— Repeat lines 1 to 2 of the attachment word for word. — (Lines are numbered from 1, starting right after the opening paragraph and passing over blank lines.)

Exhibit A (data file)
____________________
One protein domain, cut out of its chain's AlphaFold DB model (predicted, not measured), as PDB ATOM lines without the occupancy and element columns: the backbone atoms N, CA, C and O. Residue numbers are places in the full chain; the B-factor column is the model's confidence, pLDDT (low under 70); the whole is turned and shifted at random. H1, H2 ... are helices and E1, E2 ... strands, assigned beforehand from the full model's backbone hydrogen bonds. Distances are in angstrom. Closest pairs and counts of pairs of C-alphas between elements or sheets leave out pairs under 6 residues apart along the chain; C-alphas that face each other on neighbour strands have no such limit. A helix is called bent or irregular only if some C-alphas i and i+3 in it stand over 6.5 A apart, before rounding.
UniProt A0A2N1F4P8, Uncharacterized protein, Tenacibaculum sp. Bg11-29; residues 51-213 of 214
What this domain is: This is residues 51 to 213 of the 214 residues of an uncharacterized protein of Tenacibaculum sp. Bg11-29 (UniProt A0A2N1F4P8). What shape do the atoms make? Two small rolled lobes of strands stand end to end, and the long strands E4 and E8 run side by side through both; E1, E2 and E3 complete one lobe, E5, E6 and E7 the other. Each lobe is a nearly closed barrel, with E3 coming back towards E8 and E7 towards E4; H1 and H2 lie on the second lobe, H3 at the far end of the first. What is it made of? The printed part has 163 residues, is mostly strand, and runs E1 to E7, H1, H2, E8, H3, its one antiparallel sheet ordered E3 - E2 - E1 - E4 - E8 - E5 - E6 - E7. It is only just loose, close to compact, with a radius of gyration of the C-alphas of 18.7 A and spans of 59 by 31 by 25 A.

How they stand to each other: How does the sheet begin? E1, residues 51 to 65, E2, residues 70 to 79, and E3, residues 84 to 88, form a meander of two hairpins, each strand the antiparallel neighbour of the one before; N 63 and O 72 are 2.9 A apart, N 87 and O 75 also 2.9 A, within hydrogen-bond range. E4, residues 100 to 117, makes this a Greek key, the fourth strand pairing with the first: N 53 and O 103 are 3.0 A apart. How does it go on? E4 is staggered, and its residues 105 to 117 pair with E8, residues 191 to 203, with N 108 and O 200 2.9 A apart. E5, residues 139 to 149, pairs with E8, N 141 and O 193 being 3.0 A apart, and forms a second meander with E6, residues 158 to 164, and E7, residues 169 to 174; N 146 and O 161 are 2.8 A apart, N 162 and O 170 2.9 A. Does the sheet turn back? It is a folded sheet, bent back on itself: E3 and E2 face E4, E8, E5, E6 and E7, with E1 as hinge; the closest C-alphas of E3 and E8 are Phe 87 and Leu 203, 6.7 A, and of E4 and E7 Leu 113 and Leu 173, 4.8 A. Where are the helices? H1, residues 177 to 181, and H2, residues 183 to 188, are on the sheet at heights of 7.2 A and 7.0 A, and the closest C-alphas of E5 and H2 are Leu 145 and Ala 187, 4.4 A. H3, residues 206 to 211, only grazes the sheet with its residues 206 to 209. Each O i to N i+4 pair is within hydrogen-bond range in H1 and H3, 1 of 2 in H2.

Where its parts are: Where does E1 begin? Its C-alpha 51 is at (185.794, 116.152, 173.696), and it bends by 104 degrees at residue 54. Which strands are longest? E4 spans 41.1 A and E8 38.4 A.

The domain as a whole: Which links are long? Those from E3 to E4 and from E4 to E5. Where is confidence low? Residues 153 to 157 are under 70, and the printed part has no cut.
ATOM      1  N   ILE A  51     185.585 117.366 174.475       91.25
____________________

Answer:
UniProt A0A2N1F4P8, Uncharacterized protein, Tenacibaculum sp. Bg11-29; residues 51-213 of 214
What this domain is: This is residues 51 to 213 of the 214 residues of an uncharacterized protein of Tenacibaculum sp. Bg11-29 (UniProt A0A2N1F4P8). What shape do the atoms make? Two small rolled lobes of strands stand end to end, and the long strands E4 and E8 run side by side through both; E1, E2 and E3 complete one lobe, E5, E6 and E7 the other. Each lobe is a nearly closed barrel, with E3 coming back towards E8 and E7 towards E4; H1 and H2 lie on the second lobe, H3 at the far end of the first. What is it made of? The printed part has 163 residues, is mostly strand, and runs E1 to E7, H1, H2, E8, H3, its one antiparallel sheet ordered E3 - E2 - E1 - E4 - E8 - E5 - E6 - E7. It is only just loose, close to compact, with a radius of gyration of the C-alphas of 18.7 A and spans of 59 by 31 by 25 A.